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Compared to the melodrama of "Lemonade", this new project is a celebration of owning your femininity, finding one’s confidence and letting go of past inhibitions and self-doubts (Photo provided by @Beyonce via Twitter).

Album Review: ‘RENAISSANCE’ is an almost perfect celebration of house music

We haven’t truly heard from Beyonce herself since her iconic sixth studio album, "Lemonade," back in 2016. From creating a rap album with husband Jay-Z to recording a soundtrack for Disney’s reimagining of "The Lion King," the singer has kept herself busy, so no wonder it’s taken six years for a new solo project from the beloved activist, mother and performer.

In early July, Beyonce released the first single off her newest record, “BREAK MY SOUL,” a Vogue-inspired club anthem reminiscent of early 2000s electronic dance music. Surprising fans everywhere with this new sound, the singer also announced the name of the album, "RENAISSANCE."

Compared to the melodrama of "Lemonade," this new project is a celebration of owning your femininity, finding one’s confidence and letting go of past inhibitions and self-doubts. Beyonce sounds like she’s having fun, even as an A-list celebrity, and it’s evident throughout its 16 tracks.

RENAISSANCE opens with “I’M THAT GIRL,” which is the singer saying that her wealth and affluence, as well as her husband, do not own her or steer her away from being successful. It’s a song about knowing your self-worth, clearly obvious when Beyonce sings, “It’s not the diamonds / It’s not the pearls / I’m that girl.”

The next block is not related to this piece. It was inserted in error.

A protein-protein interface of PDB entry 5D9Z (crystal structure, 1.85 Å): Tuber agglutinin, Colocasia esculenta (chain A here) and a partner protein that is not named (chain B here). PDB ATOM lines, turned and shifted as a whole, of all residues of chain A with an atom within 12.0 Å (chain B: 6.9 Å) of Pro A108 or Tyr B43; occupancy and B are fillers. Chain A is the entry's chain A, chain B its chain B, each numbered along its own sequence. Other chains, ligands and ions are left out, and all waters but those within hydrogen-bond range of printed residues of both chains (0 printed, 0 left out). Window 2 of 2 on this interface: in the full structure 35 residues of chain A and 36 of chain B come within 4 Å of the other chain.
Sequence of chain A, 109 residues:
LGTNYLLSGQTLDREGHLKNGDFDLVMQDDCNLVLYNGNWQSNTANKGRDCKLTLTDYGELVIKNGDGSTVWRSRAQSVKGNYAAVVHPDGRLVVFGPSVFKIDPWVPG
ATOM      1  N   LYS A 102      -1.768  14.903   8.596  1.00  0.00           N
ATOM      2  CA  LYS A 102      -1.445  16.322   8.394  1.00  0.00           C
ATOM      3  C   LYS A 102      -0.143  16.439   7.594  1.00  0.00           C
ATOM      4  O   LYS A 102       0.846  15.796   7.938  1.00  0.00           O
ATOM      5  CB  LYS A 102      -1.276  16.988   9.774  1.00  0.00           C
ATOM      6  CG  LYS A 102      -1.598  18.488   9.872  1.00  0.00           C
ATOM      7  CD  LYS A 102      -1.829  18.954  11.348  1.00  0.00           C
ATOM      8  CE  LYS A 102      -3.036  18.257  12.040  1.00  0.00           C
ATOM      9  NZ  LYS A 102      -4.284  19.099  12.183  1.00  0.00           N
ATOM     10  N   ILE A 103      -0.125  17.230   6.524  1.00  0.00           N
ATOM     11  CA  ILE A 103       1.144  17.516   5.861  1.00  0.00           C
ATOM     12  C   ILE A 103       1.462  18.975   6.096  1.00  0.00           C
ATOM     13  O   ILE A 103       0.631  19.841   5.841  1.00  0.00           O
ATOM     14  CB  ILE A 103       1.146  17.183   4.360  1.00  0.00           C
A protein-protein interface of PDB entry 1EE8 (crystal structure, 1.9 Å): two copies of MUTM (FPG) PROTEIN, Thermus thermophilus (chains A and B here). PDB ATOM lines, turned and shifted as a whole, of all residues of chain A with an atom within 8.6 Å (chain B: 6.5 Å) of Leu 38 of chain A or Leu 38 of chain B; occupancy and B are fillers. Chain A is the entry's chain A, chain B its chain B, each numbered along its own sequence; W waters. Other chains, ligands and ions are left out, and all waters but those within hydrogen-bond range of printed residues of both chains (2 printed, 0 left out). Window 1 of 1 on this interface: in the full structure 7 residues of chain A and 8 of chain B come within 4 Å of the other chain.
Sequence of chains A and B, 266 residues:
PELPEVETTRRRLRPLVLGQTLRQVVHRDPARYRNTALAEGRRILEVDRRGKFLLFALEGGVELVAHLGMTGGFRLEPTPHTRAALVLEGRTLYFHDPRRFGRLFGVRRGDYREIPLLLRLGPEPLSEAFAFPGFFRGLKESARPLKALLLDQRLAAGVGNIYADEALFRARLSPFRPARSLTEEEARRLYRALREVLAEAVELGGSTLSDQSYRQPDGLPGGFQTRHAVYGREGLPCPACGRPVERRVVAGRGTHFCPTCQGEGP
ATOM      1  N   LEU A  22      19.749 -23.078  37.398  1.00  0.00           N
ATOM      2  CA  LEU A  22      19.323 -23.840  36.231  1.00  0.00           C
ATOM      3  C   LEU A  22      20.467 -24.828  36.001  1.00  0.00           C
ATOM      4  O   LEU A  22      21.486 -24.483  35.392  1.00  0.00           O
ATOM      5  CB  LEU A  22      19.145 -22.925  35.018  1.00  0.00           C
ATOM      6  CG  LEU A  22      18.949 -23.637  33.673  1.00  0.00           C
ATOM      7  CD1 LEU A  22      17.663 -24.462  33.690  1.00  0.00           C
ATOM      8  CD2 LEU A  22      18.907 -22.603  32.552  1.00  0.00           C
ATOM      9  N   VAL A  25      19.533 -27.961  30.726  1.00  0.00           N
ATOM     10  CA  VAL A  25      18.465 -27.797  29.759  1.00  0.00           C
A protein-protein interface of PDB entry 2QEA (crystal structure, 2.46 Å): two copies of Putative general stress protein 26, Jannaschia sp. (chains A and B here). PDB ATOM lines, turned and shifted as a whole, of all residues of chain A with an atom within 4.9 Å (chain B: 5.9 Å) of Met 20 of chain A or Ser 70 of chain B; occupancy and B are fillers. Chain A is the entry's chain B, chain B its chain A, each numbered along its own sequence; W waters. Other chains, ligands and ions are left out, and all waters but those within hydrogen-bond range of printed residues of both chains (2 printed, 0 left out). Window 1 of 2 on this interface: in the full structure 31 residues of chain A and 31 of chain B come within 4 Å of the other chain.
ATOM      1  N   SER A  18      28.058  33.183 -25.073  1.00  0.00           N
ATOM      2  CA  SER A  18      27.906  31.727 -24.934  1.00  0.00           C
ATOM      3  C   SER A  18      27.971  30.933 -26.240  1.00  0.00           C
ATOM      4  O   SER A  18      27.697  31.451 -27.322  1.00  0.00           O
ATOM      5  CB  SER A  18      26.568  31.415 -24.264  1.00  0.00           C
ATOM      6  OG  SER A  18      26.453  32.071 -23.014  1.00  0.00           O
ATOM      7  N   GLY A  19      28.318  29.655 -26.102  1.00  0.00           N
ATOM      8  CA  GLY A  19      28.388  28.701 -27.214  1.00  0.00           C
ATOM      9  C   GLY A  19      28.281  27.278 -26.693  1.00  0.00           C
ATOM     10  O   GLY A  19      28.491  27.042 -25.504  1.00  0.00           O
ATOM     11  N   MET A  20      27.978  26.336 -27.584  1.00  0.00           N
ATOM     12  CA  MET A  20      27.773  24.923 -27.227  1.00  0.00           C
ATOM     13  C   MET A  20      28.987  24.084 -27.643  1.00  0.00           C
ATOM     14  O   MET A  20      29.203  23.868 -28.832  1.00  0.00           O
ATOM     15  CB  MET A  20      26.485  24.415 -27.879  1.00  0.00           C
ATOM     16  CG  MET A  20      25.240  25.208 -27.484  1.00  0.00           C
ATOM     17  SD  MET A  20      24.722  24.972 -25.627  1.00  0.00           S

Next comes “COZY” and “ALIEN SUPERSTAR,” two songs that thematically stay within the same realm as the opening track, emphasizing feeling comfortable with your uniqueness and your flaws. As a 40-year-old mother who went through a challenging pregnancy with twins, Beyonce knows that her body has changed, but not her energy nor her soul. 

In these two tracks, it feels like she’s finally let go of her critics’ perceptions of her beauty. “Comfortable in my skin / Cozy with who I am” and “Don’t even waste your time trying to compete with me (Don’t do it) / No one else in this world can think like me (True)” are lyrics that perfectly embody this new sense of self for the singer.

What makes this album so captivating is the inspiration it draws from important LGBTQIA+ icons such as singer Big Freedia and DJ Honey Dijon. Playing on the energy of house music, it’s clear that Beyonce wants listeners to release the built-up stress from the last two years of living in a pandemic. 

With this in mind, “CUFF IT” will get you up and moving, a song where we see Beyonce embrace her sexuality and femininity to their fullest. This moment in the album is one of its many peaks, reminiscent of her past songs such as “Crazy in Love (feat. Jay Z)” and “MY POWER.” 

Flawlessly transitioning into “ENERGY” and then “BREAK MY SOUL,” the singer has fully stepped into the world of house music, and her tone is the powerful voice all fans know Beyonce has. “You won’t break my soul” is a repetitive line throughout the track but acts as a reminder that the singer won’t let the state of the world bring her down as a successful black woman.